Minimum Wage Record Set Out In West Hollywood

A bill has passed out in West Hollywood, California, that has set the new minimum wage in the area to a rate of $17.64 per hour.

In a vote that ended up being unanimous by the city council, the minimum wage is slated to incrementally go up with the state’s wage floor as a whole.

As reported by The Guardian:

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The wage hike will start taking affect in January for some workers and will gradually increase every six months until July 2023, eventually surpassing California’s minimum wage, which is set to reach $15 by 2022 for workplaces with more than 25 employees. California has the highest minimum wage of any state.

Some local business owners spoke against the increase, arguing that businesses were still struggling to recover from the pandemic and that the pay raise would push companies out of the city, while restaurant owners said their workers were already highly compensated.

“Fewer than 10% of our jobs pay enough to live in the city,” stated John D’Amico, a member of the city council, in an interview with the outlet. “I believe we are now righting the founding wrong of this city. Keeping West Hollywood workers in a position where they cannot be our neighbors and worse, they have to learn how to live without a reliable income, this has to finally no longer be acceptable.”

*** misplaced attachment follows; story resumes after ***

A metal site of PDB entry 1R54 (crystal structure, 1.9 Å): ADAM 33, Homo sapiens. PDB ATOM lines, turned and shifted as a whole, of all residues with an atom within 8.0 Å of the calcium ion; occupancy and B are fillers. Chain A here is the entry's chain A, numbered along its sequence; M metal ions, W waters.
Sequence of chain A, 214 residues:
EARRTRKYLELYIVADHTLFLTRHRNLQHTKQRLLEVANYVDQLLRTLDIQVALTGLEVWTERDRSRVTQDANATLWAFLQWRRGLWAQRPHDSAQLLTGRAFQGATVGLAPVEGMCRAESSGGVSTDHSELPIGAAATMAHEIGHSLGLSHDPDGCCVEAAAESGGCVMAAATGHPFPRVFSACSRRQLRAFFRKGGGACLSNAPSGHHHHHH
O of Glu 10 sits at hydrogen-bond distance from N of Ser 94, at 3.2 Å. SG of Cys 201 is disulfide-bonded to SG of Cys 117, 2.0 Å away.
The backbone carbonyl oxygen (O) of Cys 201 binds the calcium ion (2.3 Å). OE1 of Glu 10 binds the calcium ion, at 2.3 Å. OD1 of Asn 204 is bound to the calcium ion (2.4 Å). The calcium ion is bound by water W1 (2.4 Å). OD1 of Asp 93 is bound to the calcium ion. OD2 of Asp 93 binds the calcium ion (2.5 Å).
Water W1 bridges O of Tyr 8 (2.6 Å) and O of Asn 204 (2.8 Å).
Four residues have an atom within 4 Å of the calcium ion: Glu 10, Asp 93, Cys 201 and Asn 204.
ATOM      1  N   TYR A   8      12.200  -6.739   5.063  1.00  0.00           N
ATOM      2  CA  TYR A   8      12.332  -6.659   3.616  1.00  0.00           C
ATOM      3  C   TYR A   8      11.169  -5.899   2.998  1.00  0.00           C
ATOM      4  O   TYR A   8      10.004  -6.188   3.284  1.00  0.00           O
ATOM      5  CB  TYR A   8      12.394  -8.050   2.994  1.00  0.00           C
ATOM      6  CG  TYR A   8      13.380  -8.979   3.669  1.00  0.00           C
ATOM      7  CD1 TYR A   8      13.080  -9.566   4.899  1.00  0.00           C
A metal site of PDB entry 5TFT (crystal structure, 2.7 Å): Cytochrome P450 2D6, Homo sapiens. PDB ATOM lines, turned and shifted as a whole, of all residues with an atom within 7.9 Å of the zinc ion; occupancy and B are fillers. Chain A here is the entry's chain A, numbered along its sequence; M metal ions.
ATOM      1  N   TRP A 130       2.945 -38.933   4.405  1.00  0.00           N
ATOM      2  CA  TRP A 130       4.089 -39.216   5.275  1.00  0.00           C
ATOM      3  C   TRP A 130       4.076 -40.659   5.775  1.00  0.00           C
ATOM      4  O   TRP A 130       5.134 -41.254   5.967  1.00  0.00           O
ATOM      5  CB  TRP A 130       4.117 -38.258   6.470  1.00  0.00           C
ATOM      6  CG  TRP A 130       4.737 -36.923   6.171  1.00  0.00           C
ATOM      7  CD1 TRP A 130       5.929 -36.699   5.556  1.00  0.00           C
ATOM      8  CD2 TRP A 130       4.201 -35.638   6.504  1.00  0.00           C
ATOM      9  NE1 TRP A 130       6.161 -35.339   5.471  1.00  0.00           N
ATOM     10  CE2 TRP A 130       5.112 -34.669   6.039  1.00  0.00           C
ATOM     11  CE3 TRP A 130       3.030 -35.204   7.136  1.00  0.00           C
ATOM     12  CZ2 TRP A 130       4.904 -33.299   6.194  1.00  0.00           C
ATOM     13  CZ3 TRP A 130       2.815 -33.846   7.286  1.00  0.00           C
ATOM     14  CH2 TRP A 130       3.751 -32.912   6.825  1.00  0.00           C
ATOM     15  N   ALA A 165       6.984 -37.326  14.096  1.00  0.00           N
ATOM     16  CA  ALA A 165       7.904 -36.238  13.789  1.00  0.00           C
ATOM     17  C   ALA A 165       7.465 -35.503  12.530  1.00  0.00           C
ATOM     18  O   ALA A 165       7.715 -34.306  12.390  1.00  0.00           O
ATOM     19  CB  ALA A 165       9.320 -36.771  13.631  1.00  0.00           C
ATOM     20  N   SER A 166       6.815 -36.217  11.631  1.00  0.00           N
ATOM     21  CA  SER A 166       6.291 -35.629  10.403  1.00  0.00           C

Ever since the beginning of the COVID-19 incident and following the lockdown-induced recession, many economic stimulus proposals from the federal level have included changes to the minimum wage.

Going alongside the Democrats efforts to shove a wage increase into the American Rescue Plan, Sen. Bernie Sanders (I-VT), who is the current chair of the Senate Budget Committee, put forth the suggestion that “an amendment to take tax deductions away from large, profitable corporations that don’t pay workers at least $15 an hour.”

A Republican, Sen. Josh Hawley (R-MO), put forth a similar increase for the minimum wage aimed at companies that pull in over $1 billion in revenue: “Mega-corporations can afford to pay their workers $15 an hour, and it’s long past time they do so, but this should not come at the expense of small businesses already struggling to make it.”

All the while, bigger companies are looking into how to utilize newer technology that would reduce their reliance on the usage of paid staff. This has led to Amazon opening a store that utilizes “cashierless checkout technology,” and also to a new partnership between IBM and McDonald’s to create and install automated drive-thrus in the wake of successful tests being run at its restaurants over in the Chicago area.

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